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Feds: McKesson Agrees To Pay $150M In Pill Shipment Case

A major California-based drug wholesaler has agreed to pay $150m to settle allegations that it failed to detect and report pharmacies' suspicious orders of prescription pain pills, federal prosecutors said last week.

Feds: McKesson Agrees to Pay $150M in Pill Shipment Case

The settlement commits San Francisco-based McKesson Corp. to a multi-year suspension of sales of controlled substances from distribution centers in Colorado, Ohio, Michigan and Florida. It also imposes new and enhanced compliance requirements on McKesson's distribution system.

The suspensions are among the most severe sanctions ever agreed to by a Drug Enforcement Agency-registered distributor, according to a statement by the U.S. Justice Department and the U.S. attorney's office for West Virginia's northern district.

"Today's settlement sends a clear message to all distributors of pharmaceutical drugs that it is essential to dispense controlled substances in compliance with DEA's record keeping requirements," DEA Special Agent in Charge Karl C. Colder said in the statement.

In 2008, McKesson agreed to a $13.25m civil penalty for similar violations. Chairman and CEO John H. Hammergren said in a statement that McKesson is "committed to tackling this multi-faceted problem in collaboration with all parties in the (prescription drug) supply chain."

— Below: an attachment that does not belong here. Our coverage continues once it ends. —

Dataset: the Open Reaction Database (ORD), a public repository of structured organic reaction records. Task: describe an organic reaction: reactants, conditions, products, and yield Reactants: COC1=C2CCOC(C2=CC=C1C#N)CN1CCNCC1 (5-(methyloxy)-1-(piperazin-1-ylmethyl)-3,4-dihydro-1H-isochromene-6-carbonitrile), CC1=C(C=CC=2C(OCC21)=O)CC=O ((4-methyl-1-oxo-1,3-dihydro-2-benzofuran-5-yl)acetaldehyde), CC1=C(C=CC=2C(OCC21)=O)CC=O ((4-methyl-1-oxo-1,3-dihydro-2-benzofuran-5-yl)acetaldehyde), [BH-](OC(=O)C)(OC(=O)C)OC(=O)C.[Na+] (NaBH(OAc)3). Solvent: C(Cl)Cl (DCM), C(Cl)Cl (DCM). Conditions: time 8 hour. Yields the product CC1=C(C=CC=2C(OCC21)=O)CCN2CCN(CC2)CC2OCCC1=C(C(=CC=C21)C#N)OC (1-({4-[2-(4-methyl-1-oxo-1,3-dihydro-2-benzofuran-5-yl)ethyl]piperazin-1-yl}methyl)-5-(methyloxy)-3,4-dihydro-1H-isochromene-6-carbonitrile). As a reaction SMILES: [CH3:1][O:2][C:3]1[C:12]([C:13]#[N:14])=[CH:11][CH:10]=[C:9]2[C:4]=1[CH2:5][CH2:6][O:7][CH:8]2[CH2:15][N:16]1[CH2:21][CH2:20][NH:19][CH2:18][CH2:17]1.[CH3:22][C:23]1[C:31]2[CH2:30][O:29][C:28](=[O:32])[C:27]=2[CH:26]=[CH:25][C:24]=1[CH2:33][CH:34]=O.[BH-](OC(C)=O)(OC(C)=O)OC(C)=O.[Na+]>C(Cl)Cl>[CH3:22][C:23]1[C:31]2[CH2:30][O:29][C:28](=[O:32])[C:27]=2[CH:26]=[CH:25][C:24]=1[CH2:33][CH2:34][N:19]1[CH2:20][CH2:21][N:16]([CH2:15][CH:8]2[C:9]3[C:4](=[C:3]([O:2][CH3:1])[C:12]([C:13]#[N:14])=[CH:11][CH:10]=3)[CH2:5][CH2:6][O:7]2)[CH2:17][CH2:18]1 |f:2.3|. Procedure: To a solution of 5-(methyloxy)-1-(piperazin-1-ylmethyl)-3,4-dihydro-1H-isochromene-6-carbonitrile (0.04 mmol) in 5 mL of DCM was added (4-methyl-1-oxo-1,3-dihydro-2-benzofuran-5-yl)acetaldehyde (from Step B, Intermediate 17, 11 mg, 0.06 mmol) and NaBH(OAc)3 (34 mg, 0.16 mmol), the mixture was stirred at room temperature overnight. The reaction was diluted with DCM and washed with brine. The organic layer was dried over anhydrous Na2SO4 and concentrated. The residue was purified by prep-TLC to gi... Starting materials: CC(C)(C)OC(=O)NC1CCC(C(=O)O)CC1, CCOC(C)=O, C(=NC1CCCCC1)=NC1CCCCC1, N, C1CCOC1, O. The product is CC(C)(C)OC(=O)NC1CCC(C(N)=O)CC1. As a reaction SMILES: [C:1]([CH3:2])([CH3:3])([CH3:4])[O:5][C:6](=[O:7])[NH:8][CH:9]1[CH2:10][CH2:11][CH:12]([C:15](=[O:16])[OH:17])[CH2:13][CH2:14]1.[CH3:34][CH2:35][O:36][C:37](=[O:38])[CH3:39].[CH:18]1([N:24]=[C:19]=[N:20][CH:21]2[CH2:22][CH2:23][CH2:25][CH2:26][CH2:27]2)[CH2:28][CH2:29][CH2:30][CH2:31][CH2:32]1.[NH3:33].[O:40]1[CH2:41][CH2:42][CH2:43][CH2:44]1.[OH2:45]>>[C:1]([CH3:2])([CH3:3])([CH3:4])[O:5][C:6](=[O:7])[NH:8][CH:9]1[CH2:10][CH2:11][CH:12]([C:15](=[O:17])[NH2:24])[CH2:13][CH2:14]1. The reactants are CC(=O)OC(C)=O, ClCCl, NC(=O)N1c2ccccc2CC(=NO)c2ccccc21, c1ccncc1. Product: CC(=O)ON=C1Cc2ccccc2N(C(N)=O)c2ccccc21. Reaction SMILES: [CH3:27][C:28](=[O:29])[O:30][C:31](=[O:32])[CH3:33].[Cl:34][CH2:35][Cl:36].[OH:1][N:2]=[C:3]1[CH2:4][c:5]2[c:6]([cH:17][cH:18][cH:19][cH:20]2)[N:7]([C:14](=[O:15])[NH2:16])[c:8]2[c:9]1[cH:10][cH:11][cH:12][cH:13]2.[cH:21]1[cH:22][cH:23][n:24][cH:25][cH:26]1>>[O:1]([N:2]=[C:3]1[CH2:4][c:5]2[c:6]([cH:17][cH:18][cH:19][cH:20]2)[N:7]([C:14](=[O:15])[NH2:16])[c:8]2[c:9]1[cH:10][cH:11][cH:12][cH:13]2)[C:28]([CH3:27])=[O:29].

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The settlement commits San Francisco-based McKesson Corp. to a multi-year suspension of sales of controlled substances from distribution centers in Colorado, Ohio, Michigan and Florida. It also imposes new and enhanced compliance requirements on McKesson's distribution system.

The suspensions are among the most severe sanctions ever agreed to by a Drug Enforcement Agency-registered distributor, according to a statement by the U.S. Justice Department and the U.S. attorney's office for West Virginia's northern district.

"Today's settlement sends a clear message to all distributors of pharmaceutical drugs that it is essential to dispense controlled substances in compliance with DEA's record keeping requirements," DEA Special Agent in Charge Karl C. Colder said in the statement.

In 2008, McKesson agreed to a $13.25m civil penalty for similar violations. Chairman and CEO John H. Hammergren said in a statement that McKesson is "committed to tackling this multi-faceted problem in collaboration with all parties in the (prescription drug) supply chain."

Read Full Article

Feds: McKesson Agrees to Pay $150M in Pill Shipment Case